0 Karma

Path Finder

not sure what you want to do exactly, but if deleting most of an index for which the logs are still around, you'd prob be better off deleting the index and reindexing the events that you want to

$SPLUNK_HOME/bin/splunk stop

$SPLUNK_HOME/bin/splunk clean eventdata -index myindex

$SPLUNK_HOME/bin/splunk start

Super Champion

Yes, the link to the docs in the question does mention that option too. If you want to delete almost everything in an index, then sure this would work. But this is NOT something you would want to do after running splunk for any considerable length of time. Also remember that re-indexing the log files would count towards your license usage. And you also have to use tricks to get splunk to re-read the log files you want to keep.

0 Karma

Super Champion

It is possible to reclaim disk space in this type of scenario by re-indexing the effected buckets.

Note: This may also be useful if you've deleted some sensitive information, such as a password, that really needs to be completely purged. This approach would prevent that indexed term from showing up in type-a-head, for example.

There are several steps to this process.

  1. Identify all buckets for each index that were effected by your deletion. (This alone can be a complicated task, also keep in mind that the delete command forces a bucket roll for hot buckets.)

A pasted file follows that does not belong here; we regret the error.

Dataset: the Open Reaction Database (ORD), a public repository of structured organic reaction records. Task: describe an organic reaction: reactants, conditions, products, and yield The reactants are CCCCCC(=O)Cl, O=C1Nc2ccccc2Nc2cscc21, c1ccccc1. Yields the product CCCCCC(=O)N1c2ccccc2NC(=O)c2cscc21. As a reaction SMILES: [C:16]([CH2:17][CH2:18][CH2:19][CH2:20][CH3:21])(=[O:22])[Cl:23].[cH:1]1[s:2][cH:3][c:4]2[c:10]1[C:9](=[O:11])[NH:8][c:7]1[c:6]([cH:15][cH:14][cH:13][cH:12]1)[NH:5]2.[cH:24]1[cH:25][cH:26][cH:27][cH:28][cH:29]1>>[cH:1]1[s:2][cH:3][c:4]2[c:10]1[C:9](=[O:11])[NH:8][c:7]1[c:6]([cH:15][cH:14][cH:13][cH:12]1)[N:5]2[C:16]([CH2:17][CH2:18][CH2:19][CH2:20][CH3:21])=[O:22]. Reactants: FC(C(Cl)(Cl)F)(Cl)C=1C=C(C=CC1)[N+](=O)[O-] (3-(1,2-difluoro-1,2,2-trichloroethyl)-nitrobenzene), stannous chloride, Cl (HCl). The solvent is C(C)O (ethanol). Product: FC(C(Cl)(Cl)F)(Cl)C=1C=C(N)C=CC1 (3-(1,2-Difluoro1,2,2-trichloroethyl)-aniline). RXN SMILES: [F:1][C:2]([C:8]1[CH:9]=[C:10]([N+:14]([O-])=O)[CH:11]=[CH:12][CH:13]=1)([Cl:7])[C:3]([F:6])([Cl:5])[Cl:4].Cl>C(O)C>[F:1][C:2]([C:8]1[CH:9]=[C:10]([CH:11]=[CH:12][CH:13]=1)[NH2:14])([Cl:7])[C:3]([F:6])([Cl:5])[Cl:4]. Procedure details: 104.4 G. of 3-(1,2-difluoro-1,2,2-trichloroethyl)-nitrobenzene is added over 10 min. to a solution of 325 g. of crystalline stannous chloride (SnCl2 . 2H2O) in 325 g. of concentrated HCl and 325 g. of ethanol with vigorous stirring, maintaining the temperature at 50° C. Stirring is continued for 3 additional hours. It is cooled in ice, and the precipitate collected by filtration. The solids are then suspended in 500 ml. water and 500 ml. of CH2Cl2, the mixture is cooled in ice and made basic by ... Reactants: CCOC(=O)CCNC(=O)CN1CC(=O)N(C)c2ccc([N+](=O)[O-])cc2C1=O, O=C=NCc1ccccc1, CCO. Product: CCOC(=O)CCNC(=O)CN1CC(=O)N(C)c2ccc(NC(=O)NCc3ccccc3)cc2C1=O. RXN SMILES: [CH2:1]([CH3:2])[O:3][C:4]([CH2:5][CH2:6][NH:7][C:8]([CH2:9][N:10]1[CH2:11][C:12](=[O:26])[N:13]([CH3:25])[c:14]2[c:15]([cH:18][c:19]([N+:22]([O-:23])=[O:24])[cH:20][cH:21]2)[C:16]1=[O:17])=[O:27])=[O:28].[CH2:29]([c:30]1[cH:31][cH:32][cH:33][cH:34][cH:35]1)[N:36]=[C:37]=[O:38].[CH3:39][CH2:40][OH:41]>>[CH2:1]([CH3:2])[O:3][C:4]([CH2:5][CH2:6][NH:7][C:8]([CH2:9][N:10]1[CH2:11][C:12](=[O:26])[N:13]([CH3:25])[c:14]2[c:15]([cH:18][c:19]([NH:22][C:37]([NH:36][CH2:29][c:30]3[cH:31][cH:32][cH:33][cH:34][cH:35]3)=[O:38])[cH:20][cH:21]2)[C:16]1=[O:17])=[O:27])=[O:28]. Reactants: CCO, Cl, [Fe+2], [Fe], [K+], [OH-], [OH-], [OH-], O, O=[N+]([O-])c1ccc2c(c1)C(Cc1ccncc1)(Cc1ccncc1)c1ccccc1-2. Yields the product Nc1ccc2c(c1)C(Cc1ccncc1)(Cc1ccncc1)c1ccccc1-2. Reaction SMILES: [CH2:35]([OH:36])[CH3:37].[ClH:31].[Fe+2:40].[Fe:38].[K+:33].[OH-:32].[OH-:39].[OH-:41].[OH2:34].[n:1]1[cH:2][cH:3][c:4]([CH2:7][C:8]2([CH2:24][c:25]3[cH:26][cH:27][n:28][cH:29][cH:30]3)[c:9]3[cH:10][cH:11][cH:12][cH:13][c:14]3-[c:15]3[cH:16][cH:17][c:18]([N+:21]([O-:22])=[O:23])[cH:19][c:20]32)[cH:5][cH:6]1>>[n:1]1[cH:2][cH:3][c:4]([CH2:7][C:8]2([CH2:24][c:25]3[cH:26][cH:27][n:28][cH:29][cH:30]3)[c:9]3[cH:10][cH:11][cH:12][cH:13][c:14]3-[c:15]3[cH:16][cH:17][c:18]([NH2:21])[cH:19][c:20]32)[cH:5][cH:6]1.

2. For each bucket, do the following:
    1. Export the bucket data to a .csv file
    2. Import the .csv file into a new empty bucket (with a temporary name/location)
    3. Optimize the new bucket.
    4. Replace the original bucket with the newly created bucket.


For users running on a unix platform, the following shell commands (script) may be of use: (Note that we are combining the export and import step into a single operation using a pipe)

#!/bin/bash
BUCKET=$1

# Be sure to compare the imported/exported event count.  They should be the same.
exporttool ${BUCKET} /dev/stdout -csv meta::all | importtool ${BUCKET}.new /dev/stdin

# Make sure that bucket .tsidx files are optimized (and merged_lexicon.lex is up to date)
splunk-optimize ${BUCKET}.new
splunk-optimize-lex ${BUCKET}.new

# Compress all rawdata files that were not gziped by importtool
find ${BUCKET}.new/rawdata -name '[0-9]*[0-9]' -size +1k -print0 | xargs -0 -r gzip -v9

# Swap buckets
mv ${BUCKET} ${BUCKET}.old
mv ${BUCKET}.new ${BUCKET}

# Uncomment next line if you really want to remove the original bucket automatically
# rm -rf ${BUCKET}.old

Note: If you plan on using this script, please be sure to add return-code checking. You wouldn't want to remove the original bucket if the export/import failed to complete, for example.


Other considerations:

  • Keep in mind that importtool does not respect your segmentation settings. The default segmentation is used for all imported events. For many setups, this will not matter, but it is something to be aware of.
  • It's possible to loose data using this approach. This is a use-at-your-own-risk kind of operation. It's possible that you may not even reclaim all that much disk space using this approach.

View solution in original post